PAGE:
THE KING OF STATEN ISLAND (2020)
Scott Carlin (Pete Davidson) is a twenty-something stoner/slacker who sits around smoking pot every day with his friends, doesn’t work and still lives with his widowed mother, Margie (Marisa Tomei). Scott’s life of complacency is about to change, however, as his mom starts dating divorced fireman Ray (Bill Burr), his caring sister, Claire (Maude Apatow) moves out to attend college and his “girlfriend,” Kelsey (Bel Powley) is putting pressure on him to be an actual boyfriend. Is it time for Scott to get a life, or will he find some way to keep his current lifestyle of smoking weed and giving his friends tattoos of questionable quality?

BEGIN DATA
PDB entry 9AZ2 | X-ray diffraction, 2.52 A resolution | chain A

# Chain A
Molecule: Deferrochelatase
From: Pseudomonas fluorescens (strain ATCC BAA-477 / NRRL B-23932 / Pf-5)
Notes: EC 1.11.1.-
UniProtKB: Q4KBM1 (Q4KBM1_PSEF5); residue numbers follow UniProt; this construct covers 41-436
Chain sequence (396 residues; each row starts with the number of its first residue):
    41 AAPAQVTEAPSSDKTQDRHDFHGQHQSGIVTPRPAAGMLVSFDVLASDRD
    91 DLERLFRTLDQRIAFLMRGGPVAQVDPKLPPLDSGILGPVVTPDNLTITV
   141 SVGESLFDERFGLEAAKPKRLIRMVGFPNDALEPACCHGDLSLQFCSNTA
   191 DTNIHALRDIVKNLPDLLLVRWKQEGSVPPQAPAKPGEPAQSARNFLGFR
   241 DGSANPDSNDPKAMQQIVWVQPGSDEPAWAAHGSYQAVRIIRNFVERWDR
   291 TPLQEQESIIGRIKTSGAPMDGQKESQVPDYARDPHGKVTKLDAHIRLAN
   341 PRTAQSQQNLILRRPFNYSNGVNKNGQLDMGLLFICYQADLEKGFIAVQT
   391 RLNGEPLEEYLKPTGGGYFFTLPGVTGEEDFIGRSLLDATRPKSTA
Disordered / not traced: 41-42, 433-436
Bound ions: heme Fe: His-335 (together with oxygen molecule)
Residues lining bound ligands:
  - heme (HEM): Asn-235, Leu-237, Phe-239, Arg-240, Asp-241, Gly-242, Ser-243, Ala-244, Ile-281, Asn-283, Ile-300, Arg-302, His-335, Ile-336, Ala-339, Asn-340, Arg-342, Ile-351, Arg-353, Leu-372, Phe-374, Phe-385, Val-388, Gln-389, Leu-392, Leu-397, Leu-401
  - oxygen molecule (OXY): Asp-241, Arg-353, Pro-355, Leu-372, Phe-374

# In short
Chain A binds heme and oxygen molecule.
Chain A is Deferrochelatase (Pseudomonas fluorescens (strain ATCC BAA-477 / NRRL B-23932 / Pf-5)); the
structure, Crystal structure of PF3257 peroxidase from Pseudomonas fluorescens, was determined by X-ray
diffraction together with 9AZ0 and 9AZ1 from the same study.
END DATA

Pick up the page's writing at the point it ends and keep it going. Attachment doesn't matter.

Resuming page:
Film is directed by Judd Apatow from his script co-written with star Pete Davidson and David Sirus. It is supposedly based somewhat on Pete Davidson’s life growing up in Staten Island and loosing his fireman father at a young age. It’s one of Apatow’s better films in some time with a nice, even mix of drama and comedy and a really solid cast. Davidson is charming and funny as the Scott, who’s got a good heart, but zero ambitions, aside from his dream to open a tattoo parlor/restaurant. Still hurting over the on-duty death of his his fireman father, there is reasonable turmoil when his mother starts dating another one. Davidson plays that well, too. Scott has to make some strong decisions when thrown out by his fed-up mother and everyone around him is either moving on with their lives, or getting themselves into trouble. Apatow directs very low-key and uses the Staten Island locations to charming effect and the film is never boring at 136 minutes. The cast are all great, with Tomei giving another culturally flavorful performance and SNL alumni Pete Davidson proving he can carry a film. After a few stumbles, this and Trainwreck prove Apatow’s back to form.